Video Surveillance Emphasized as Integral to Car Wash Patronage

A trade publication reports on the important role video surveillance systems can play in creating a safe, welcoming environment.

BIRMINGHAM, Ala. – An article by Carwashing & Detailing magazine highlights how video surveillance systems can play an fundamental part in helping carwash operators create a more comfortable setting for patrons. 

The trade publication reports when customers feel at ease, they feel welcomed at a carwash. Many things including location, décor, staff, reliable equipment, building design and more can contribute to a patron’s comfort at these businesses.

Another aspect that adds greatly to the customer experience is security. While some carwashes overlook it, the right system should be an integral part of any wash business, the magazine reports. Security systems can also help to build a loyal base of customers who visit a wash frequently because they feel they are part of a safe, inviting environment.

“Having a good surveillance system in place can help you make sure you are not losing product, [or experiencing] theft of money by employee [or] vandalism,” Mike Dalton, an agent with American Heritage Insurance, told the magazine.

Keep employees in check
According to Matt Hord, training consultant with Brink Results LLC, theft and vandalism are the two main issues facing today’s carwashes, the magazine reports. These crimes are not limited to outsiders, however. Employees can also be the culprits of missing cash. Carwash cameras can more than catch dishonest personnel – they can help to ensure workers perform well on the job.

“Cameras can also help with employee accountability,” Hord said. “When employees know that their actions are being recorded, it makes them less likely to put in less than full effort on the job.”

For Scott Duffy, vice president/general manager with Image Vault LLC, consumer and employee safety, damage claims and cash shrinkage are also major problems carwashes face. One technology allows store managers to work with centralized loss prevention groups.

“This group relies on individual store managers to segment out suspect transactions captured on video,” Duffy told the magazine. “The store managers then deliver a minimal set of actionable items to the loss prevention group.”

Video can be integrated with a carwash’s point-of-sale system, Duffy said. This can greatly reduce the amount of time required to view the video if something happens, increasing efficiency.

Additionally, systems can operate with sophistication that allows the system to sync captured video with metrics such as audio and receipt data. This way managers can better monitor money handling by searching for transactions.

“Transactions can be monitored for not only external shrink (theft and burglary), but also internal shrink where an employee is taking money out of the till and putting it in their pocket as they perform a transaction or ‘void’ a transaction, or ‘sweetheart deals’ were an employee extends a ‘discount’ or ‘free’ wash to a friend or someone who is not eligible (e.g. police cars are free),” Duffy said.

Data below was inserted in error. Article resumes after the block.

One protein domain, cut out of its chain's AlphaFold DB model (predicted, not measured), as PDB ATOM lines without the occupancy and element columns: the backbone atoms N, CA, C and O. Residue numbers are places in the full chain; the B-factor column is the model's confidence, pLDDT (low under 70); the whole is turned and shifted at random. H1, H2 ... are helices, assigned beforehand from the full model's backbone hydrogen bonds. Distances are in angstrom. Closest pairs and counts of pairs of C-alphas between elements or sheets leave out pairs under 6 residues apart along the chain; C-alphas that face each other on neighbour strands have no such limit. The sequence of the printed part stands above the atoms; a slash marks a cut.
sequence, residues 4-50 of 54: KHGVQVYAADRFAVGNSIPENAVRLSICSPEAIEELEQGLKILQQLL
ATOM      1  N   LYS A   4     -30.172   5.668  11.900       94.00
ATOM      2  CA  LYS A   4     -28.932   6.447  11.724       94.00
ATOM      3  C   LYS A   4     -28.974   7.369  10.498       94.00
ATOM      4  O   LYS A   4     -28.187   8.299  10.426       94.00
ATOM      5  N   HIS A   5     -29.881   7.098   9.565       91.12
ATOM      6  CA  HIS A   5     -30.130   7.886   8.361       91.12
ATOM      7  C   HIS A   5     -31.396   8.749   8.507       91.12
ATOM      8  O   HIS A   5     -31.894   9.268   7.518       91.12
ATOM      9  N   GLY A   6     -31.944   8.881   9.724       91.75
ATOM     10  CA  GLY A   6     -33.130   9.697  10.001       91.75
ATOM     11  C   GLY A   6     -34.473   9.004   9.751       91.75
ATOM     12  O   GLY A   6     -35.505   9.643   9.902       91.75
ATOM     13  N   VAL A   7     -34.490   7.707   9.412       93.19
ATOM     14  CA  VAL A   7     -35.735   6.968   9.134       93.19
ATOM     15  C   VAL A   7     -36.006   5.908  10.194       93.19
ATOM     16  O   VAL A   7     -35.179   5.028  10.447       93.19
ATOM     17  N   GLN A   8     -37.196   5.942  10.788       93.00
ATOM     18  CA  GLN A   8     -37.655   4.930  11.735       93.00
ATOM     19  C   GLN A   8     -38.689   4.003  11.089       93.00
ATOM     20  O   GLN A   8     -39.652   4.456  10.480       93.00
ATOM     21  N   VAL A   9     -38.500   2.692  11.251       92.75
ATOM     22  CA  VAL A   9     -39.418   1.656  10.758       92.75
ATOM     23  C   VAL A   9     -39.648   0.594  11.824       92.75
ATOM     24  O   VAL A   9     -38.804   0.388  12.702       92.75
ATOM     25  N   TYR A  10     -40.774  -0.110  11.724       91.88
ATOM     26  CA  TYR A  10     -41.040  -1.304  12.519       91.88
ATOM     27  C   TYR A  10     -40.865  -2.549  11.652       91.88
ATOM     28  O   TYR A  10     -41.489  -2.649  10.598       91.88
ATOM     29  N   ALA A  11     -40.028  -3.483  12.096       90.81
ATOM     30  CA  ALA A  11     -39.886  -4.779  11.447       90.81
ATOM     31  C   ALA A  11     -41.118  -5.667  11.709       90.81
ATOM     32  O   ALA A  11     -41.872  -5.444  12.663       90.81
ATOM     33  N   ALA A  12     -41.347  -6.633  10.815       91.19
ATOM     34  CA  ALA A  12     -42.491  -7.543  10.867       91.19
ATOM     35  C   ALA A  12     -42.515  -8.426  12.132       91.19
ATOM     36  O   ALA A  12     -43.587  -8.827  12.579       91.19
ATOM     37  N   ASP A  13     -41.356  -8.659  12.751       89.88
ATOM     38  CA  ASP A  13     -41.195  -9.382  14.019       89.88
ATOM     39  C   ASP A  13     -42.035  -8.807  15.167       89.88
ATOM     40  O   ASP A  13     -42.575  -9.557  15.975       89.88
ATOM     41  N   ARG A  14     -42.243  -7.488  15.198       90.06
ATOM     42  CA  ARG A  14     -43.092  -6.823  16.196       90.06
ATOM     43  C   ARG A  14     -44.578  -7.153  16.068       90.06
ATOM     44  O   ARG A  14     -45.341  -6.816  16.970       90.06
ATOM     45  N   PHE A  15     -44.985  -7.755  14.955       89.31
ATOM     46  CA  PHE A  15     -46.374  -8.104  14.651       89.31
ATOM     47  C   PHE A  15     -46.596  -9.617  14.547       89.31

Shed some light on safety
“One of the most overlooked aspects of carwash security is lighting,” said Hord.

A well-lit property helps deter thieves and vandals from the property at night, Hord explained. It is important to have lighting in the wash bays, at the vacuums and near bill changers and vending machines. Bright, clean lighting can especially help self-serve customers who want to wash their vehicles at night, Hord said. Another way to secure a carwash during the evening hours is to use enclosures that close and lock pay stations at night.

Lighting can also contribute to the efficiency of security cameras, which are an essential part of any security program. Duffy agrees that lighting is often snubbed, as well as the number of cameras plus whether to use analog versus high-definition cameras.

“Low light is a common issue within carwashes. It should be improved [to elevate] consumer safety and to increase video [quality],” Duffy said.

For Hord, the largest benefit cameras provide carwashes is reduced damage claims. Cameras should be placed strategically around a wash to confirm or disprove claims a customer may make regarding the condition of his or her vehicle. Duffy recommends several cameras be installed at the entrances and exits of the wash, plus a few should be located inside the wash bay.

“This allows for the possibility of detecting previous damage to a vehicle upon entry into a carwash bay, captures damage as it happens within the bay, or [it] captures suspect activity occurring inside or outside the car as it moves through the wash,” Duffy told the magazine.

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